• BWH Music Group

Dave Molter - 10 Questions Music Interview

An accomplished veteran of the Pittsburgh, Midwest and East Coast music scenes since 1965, Dave Molter counts The Beatles as his primary influence. "Foolish Heart," Dave's debut EP, has produced four No. 1 singles since its release in September 2019. Dave's latest single, "Oh Woman, Don't You Cry," debuted at #1 on Radio VGR in the UK three days after its release in December 2019. It quickly snagged the top spot on two more UK indie radio stations and as of March 2020 remained on the Radio Indie Alliance Top 40. Dave is nominated in the USA Male Rising Star and USA Male Single of the Year categories in the 2020 International Singer Songwriter (ISSA) Awards.

Was there something (an experience) or someone in your life that was the "catalyst" for you to start writing music? Tell us about it. Like millions of people my age, I saw The Beatles on "The Ed Sullivan Show" on February 9, 1964. It was a revelation, an earthquake! I played trombone, but the moment I saw Paul McCartney, I wanted to play bass. My brother played upright bass, and I taught myself how to play by playing along with Beatles LPs.

Let's get this out of the way. What is the CRAZIEST thing that has ever happened to you in your music career?

This is a challenge! There are several. I can think of one thing that happened onstage involving a trumpet player and a female fan, nut it's NSFW. Another time, my band opened for Night Ranger and the guitarist almost fell into the orchestra pit. And in the Seventies, my band went to to the club in the afternoon and recorded "Stairway to Heaven" on a four track TEAC machine. Then we played it back that night and pantomimed playing. When the big guitar break came, we all switched instruments. The drummer grabbed the guitar and "played" the Jimmy Page solo. When we went on break a few people came up to him and said, "We didn't know you could play guitar!" And then there was the time our roadies claimed to have broken down with the truck and never showed up for the gig. We found out later that they had taken all our equipment and rented it to another band. It's only rock 'n' roll!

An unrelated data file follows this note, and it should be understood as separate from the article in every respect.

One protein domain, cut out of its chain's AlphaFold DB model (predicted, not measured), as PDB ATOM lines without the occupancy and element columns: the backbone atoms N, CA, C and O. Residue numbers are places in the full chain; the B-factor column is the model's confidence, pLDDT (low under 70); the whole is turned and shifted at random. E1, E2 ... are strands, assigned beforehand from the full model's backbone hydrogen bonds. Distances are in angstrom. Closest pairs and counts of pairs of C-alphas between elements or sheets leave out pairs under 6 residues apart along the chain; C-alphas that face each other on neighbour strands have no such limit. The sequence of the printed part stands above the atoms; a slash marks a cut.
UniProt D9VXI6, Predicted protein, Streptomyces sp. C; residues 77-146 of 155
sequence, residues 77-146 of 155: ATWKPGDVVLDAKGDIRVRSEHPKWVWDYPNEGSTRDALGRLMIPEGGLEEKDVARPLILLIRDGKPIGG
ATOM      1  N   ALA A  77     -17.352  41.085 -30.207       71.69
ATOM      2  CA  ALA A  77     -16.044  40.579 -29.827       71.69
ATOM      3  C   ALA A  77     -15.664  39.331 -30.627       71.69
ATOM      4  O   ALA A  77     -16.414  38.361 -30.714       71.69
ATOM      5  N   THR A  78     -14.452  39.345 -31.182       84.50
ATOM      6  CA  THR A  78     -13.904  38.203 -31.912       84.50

What has been the high point of your music path?

The entire past year has been a highlight! I released my first EP in August 2019, but I had released three singles from it previously. When the CD came out, the title track, "Foolish Heart," went straight to Number 1 on several indie radio stations. Since then, four of the five songs on the EP have hit Number 1, and "Oh Woman, Don't You Cry" -- a reggae tune I released separately in December -- also hit #1! I've had favorable reviews and also had songs chosen for "Best of 2019" year-end compilations. My Spotify numbers are also climbing. This is very gratifying, and far more than I expected!

So, how do you approach songwriting or what is your creative process like?

I have no set pattern for writing. Sometimes I wake up with an entire song in my head. Most often, though, I'll have a snippet of a song appear out of nowhere. Sometimes it's a verse, but most often it's a chorus. I'll sing that snippet into my phone so I don't forget it, then flesh it out in Pro Tools. Most of the songs we've recorded were written within the past two years, but “Oh Woman, Don’t You Cry” is a rewritten version of a tune a friend and I wrote in the mid-Seventies.

What do you see as the biggest challenge facing Indie Artists today? Or, if you could ask the music industry to change one thing, what would it be?